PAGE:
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majority and are printed, postponed, or considered in the same manner. Their effect seems to be to serve as a basis for amendments to be moved in the resolutions proposed by the majority. It has been usual, although not strictly parliamentary, in popular assemblies, when there are two reports, to move that the report of the minority be adopted. Such a motion is only admissible on the ground that it is to be viewed as a motion for a substitute, by way of amendment to the report of the majority. If such a motion is adopted, its effect is the change of the character of the majority report, and the adoption of the report as so amended. But at this stage a motion might be made to lie on the table, to commit, or to postpone. In a word, the report of a minority can only be treated as any other amendment to that of the majority.

Mackey's Parliamentary Law, pp. 190 and 191.

Minority of a committee has no right to make a report, but can only express its views by dissenting from the report of the majority.

Speaker Fish, Assembly Journal, 1896, p. 1390.

The common practice is to permit the minority to submit their views in writing, which are usually considered with the majority report. When such views are accompanied by a resolution or bill, such resolution or bill is not thereby brought before the house for its action, but must be submitted by some member.

Congressional Manual, 1838, p. 337.
So held by Lt.-Gov. Woodruff, Senate
Journal, 1898, p. 240.

One more observation is necessary. The report of the minority does not, I think, so adhere, in parliamentary phrase, to that of the majority, that a vote to lay the former on the table would carry the latter with it. It is one of the exceptions to the general rule, that what

ever adheres to the subject of a motion goes to the table with it.

Mackey's Parliamentary Law, pp. 190 and 191.
Speaker Fish, Assembly Journal, 1896, p. 1390.
Lt. Gov. Woodruff, Senate Journal, 1898, p. 230.

RULES. To suspend.- If a motion to suspend the rules for a particular purpose is decided in the negative, there can be no reconsideration of the vote, nor is any second motion to suspend the rules for the same purpose in order on the same day unless the motion is varied in its terms, or is for a different time, or unless some intervening business takes place; but a second suspension for the same purpose is in order on a different day, and a vote to suspend the rules may be reconsidered. Cushing, p. 1487.

The practice in the Senate is in contradiction of the foregoing.

See Senate Journal, 1896, p. 551.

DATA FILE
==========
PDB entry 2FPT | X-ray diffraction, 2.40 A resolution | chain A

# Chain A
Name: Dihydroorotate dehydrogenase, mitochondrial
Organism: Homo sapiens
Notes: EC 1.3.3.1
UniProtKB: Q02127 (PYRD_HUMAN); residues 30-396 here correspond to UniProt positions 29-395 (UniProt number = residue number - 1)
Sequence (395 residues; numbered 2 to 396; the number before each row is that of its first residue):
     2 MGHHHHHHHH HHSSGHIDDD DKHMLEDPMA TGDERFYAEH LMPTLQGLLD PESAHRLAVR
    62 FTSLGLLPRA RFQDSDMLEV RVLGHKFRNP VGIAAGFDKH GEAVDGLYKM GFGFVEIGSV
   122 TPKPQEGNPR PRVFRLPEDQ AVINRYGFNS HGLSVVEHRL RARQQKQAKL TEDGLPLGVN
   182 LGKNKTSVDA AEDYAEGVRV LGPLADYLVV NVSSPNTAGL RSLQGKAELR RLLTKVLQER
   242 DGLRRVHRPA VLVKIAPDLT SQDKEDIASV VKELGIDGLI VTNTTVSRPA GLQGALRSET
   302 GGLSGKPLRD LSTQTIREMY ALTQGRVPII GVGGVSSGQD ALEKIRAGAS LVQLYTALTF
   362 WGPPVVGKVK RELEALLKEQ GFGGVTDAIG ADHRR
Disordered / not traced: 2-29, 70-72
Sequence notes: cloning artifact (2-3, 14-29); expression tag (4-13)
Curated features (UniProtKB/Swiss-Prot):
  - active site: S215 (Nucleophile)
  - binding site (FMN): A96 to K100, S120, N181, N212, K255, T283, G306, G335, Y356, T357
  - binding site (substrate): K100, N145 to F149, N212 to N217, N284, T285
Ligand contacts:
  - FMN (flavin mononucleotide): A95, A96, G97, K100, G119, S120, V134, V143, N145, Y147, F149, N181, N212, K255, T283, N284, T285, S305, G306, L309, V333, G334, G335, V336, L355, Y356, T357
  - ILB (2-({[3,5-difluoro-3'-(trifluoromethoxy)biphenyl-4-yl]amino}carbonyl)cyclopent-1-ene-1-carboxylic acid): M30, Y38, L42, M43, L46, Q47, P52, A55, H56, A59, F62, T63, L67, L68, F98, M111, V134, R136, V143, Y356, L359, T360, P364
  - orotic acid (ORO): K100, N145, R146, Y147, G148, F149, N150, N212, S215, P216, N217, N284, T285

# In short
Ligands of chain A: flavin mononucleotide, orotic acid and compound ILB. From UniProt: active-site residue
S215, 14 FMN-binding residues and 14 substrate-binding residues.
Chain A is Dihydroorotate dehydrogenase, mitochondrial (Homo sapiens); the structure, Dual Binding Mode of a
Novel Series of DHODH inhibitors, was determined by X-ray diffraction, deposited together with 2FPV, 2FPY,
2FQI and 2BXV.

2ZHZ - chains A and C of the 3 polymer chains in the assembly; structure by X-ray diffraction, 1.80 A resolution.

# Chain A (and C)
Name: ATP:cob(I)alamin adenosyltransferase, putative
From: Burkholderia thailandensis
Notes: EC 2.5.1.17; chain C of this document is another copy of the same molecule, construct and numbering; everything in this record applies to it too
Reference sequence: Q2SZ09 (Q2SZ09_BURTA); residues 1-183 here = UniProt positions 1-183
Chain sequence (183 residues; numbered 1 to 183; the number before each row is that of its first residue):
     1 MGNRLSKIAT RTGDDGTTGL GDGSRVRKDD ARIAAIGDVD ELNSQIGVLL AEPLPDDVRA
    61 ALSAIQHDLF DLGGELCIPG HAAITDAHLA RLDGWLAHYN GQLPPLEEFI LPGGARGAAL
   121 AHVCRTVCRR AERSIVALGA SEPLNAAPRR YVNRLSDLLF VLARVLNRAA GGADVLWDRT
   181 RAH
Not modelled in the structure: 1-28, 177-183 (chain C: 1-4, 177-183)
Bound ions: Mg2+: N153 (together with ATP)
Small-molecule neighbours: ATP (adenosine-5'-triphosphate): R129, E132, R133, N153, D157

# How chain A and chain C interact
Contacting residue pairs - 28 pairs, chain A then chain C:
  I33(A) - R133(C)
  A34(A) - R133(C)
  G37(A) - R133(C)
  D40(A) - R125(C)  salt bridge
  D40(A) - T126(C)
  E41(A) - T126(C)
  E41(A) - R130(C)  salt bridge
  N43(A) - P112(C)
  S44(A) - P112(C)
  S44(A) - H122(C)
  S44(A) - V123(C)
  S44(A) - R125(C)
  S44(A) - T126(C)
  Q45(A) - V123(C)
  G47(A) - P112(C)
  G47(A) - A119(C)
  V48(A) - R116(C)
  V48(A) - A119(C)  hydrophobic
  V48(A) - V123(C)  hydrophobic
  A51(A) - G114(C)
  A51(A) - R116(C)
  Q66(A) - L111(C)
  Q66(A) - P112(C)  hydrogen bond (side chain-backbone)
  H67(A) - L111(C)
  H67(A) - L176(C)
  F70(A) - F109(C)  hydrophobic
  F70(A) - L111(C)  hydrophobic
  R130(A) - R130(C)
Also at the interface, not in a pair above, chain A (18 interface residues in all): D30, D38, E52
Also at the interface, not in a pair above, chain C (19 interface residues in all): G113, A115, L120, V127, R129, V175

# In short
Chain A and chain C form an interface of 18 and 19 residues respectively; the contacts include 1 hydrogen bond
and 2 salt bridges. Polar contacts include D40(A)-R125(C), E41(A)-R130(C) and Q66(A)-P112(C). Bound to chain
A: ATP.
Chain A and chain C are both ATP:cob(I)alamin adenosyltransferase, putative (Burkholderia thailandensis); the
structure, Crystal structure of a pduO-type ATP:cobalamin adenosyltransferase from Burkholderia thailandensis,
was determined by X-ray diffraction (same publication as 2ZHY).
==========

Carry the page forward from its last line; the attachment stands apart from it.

A motion to suspend the rules is not debatable.

Mell, par. 163.

A motion to suspend the rule can be made either under the order of business in which the matter proposed to be advanced stands, or under the head of motions and resolutions.

Speaker Cole, Legislative Record, 1888, p. 500.

SPECIAL ORDERS. To make a special order requires a two-thirds vote. The same to postpone and rescind. Roberts, p. 97.

When there are two special orders for the same day, the first must be disposed of before the second is taken up. Warrington, p. 72.

SPECIAL SESSIONS. When the house is in special

session for a special purpose no other business is in order, even by unanimous consent.

This principle is recognized in the Constitution, article 4, section 4, which reads: At extraordinary sessions no subject shall be acted upon, except such as the governor may recommend for consideration.

TABLE. Negative and affirmative vote to lie on the. A negative vote on a motion to lie on the table may be reconsidered.


If a motion to reconsider be laid on the table, the latter vote cannot be reconsidered.

Barclay's Digest, p. 134.

VOTES.-Change of. In a legislative body no member is allowed, under any circumstance, to vote or change his vote after the result is announced by the chair. Under such circumstances, a member, if he desires to have his opinion known, may, if allowed, have a statement put upon the journal as to the way he would have voted. Warrington, p. 25.

-Tie.- When there is a tie vote the motion fails unless the chair gives his vote in the affirmative. Where his vote will make a tie, he can cast it, and thus defeat the measure. Roberts, p. 94.


This table is intended to answer the question in the vertical column during the pendency of the motion in the horizontal column, e. g.: Amend. Amend (can you amend an amendment)? Yes. Adjourn. Amend (can you amend a motion to adjourn)? No, etc.

The x means yes; the o, no. The figures refer to the foot notes: (The Reviser is indebted to Hon. Thomas B. Reed and Messrs. Rand, McNally & Co., his publishers, for permission to use the folowing table, with such changes as were made necessary by difference in procedure in the House of Representatives and the Legislature.)

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1. But a motion to lay an appeal on the table will cut off debate, and if carried will sustain the chair.

2. Does not open the main question to discussion.

8. Opens main question to discussion, because decision in the affirmative is a final negative to the whole proposition.

4. A negative vote to lay on the table may be reconsidered.

Division of question

Lay on table

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